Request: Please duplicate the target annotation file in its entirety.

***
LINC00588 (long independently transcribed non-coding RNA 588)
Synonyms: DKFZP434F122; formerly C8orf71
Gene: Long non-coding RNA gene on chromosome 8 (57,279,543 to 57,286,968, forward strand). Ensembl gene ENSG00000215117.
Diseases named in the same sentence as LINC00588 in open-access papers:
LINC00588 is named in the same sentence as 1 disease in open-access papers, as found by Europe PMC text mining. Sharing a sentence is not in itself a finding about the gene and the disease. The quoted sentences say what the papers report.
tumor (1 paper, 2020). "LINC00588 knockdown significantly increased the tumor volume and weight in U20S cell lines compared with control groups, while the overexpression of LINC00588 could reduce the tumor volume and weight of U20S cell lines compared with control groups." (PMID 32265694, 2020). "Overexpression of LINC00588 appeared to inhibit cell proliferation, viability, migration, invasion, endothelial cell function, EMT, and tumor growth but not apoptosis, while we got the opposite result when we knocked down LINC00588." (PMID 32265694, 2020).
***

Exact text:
LINC00588 (long independently transcribed non-coding RNA 588)
Synonyms: DKFZP434F122; formerly C8orf71
Gene: Long non-coding RNA gene on chromosome 8 (57,279,543 to 57,286,968, forward strand). Ensembl gene ENSG00000215117.
Diseases named in the same sentence as LINC00588 in open-access papers:
LINC00588 is named in the same sentence as 1 disease in open-access papers, as found by Europe PMC text mining. Sharing a sentence is not in itself a finding about the gene and the disease. The quoted sentences say what the papers report.
tumor (1 paper, 2020). "LINC00588 knockdown significantly increased the tumor volume and weight in U20S cell lines compared with control groups, while the overexpression of LINC00588 could reduce the tumor volume and weight of U20S cell lines compared with control groups." (PMID 32265694, 2020). "Overexpression of LINC00588 appeared to inhibit cell proliferation, viability, migration, invasion, endothelial cell function, EMT, and tumor growth but not apoptosis, while we got the opposite result when we knocked down LINC00588." (PMID 32265694, 2020).